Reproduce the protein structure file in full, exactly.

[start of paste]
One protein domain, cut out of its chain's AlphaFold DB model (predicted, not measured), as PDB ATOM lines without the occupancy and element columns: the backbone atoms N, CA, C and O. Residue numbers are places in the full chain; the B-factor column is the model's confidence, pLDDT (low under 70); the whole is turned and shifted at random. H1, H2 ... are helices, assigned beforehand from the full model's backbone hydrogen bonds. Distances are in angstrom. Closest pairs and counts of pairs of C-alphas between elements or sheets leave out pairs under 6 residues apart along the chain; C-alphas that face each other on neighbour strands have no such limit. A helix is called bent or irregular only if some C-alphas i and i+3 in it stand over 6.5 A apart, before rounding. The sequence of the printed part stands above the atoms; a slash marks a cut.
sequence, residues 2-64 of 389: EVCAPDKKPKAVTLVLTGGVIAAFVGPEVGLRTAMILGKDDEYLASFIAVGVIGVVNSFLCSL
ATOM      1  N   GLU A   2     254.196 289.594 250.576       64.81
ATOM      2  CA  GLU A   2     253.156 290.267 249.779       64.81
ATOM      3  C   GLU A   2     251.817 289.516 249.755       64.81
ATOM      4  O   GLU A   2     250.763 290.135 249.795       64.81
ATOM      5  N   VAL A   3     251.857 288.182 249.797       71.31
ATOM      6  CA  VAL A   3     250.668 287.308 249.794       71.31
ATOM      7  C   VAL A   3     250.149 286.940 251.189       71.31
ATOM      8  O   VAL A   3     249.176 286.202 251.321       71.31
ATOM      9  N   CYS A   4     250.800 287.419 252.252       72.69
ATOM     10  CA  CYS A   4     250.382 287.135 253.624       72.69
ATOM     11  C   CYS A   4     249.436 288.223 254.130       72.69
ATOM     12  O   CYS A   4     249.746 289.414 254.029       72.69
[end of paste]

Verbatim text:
One protein domain, cut out of its chain's AlphaFold DB model (predicted, not measured), as PDB ATOM lines without the occupancy and element columns: the backbone atoms N, CA, C and O. Residue numbers are places in the full chain; the B-factor column is the model's confidence, pLDDT (low under 70); the whole is turned and shifted at random. H1, H2 ... are helices, assigned beforehand from the full model's backbone hydrogen bonds. Distances are in angstrom. Closest pairs and counts of pairs of C-alphas between elements or sheets leave out pairs under 6 residues apart along the chain; C-alphas that face each other on neighbour strands have no such limit. A helix is called bent or irregular only if some C-alphas i and i+3 in it stand over 6.5 A apart, before rounding. The sequence of the printed part stands above the atoms; a slash marks a cut.
sequence, residues 2-64 of 389: EVCAPDKKPKAVTLVLTGGVIAAFVGPEVGLRTAMILGKDDEYLASFIAVGVIGVVNSFLCSL
ATOM      1  N   GLU A   2     254.196 289.594 250.576       64.81
ATOM      2  CA  GLU A   2     253.156 290.267 249.779       64.81
ATOM      3  C   GLU A   2     251.817 289.516 249.755       64.81
ATOM      4  O   GLU A   2     250.763 290.135 249.795       64.81
ATOM      5  N   VAL A   3     251.857 288.182 249.797       71.31
ATOM      6  CA  VAL A   3     250.668 287.308 249.794       71.31
ATOM      7  C   VAL A   3     250.149 286.940 251.189       71.31
ATOM      8  O   VAL A   3     249.176 286.202 251.321       71.31
ATOM      9  N   CYS A   4     250.800 287.419 252.252       72.69
ATOM     10  CA  CYS A   4     250.382 287.135 253.624       72.69
ATOM     11  C   CYS A   4     249.436 288.223 254.130       72.69
ATOM     12  O   CYS A   4     249.746 289.414 254.029       72.69